And the new Democrats, who are seen as almost radicals even by more moderate Democrats, are swimming against lots of speculation in the media about whether the party is actually a big enough tent to include all of the different levels of policy that exist under that tent without splintering in enough pieces to make reelection of Trump inevitable.

The media seems almost as gleeful as the Republican Party at the prospect of a Democratic Party in disarray. They have made Alexandria Ocasio Cortez a darling of the media, but not always out of interest in what she espouses, but rather to present her as the new, extremely radical face of the newest members of the Democratic Party. She also has plenty of poise and gives a very good interview, which adds to her appeal.

Media seems to be setting up a radical v moderate Democratic race for 2020, possibly to split the Democratic vote. Why does the media want to split the Democratic vote? Much of the media is aghast at the behavior and policies of our current president. Is it all about drama and ratings? It is not as if these new ideas have not already been put into place in other modern nations. Many modern nations have far better safety nets than our supposedly enlightened nation does and they function without constant means testing and angst about abuse.

How much do the media’s attempts to get enough information to predict future outcomes contribute to determining future outcomes? We can see that modern media can persuade voters to hold a particular point of view. Given this power it is clear that the media could also function to downplay the distance between younger and older members of the Democratic Party, to help integrate the two views, which are really not as distant as they have been made to appear. Even supposedly objective media figures seem to be playing up the distances between platforms in the Democratic Party.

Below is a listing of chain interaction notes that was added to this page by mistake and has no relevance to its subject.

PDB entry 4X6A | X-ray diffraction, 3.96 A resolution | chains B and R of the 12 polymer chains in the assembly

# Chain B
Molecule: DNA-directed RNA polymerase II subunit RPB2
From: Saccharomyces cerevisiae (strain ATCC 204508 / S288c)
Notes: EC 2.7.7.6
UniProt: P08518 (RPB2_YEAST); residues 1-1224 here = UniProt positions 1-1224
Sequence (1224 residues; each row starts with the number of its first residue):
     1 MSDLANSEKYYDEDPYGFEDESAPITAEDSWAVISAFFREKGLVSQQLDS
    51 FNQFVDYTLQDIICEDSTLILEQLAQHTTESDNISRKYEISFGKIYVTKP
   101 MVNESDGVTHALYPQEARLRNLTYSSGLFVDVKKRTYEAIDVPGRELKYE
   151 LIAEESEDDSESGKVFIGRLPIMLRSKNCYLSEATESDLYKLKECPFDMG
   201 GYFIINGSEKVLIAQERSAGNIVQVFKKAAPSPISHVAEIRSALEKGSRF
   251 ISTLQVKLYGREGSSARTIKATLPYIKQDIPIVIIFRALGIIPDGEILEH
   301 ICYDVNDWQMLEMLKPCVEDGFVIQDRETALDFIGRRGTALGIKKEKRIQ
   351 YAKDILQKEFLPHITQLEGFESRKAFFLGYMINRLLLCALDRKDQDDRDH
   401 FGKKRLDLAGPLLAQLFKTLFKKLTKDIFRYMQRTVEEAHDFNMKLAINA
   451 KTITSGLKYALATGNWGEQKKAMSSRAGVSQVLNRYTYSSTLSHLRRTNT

There has already been much discussion about “socialism”, about AOC’s outspokenness, about radical and outrageous policy ideas like Medicare for All, taxing the rich. Our president remarks, on no less an occasion than the State of the Union address, that we cannot expect to have any legislation going on in Congress at all as long as there are investigations being conducted in the House. The policies that the new members of Congress subscribe to evoke strong reactions. Heresy! Sacrilege! Impossible! Will explode the deficit! Yikes!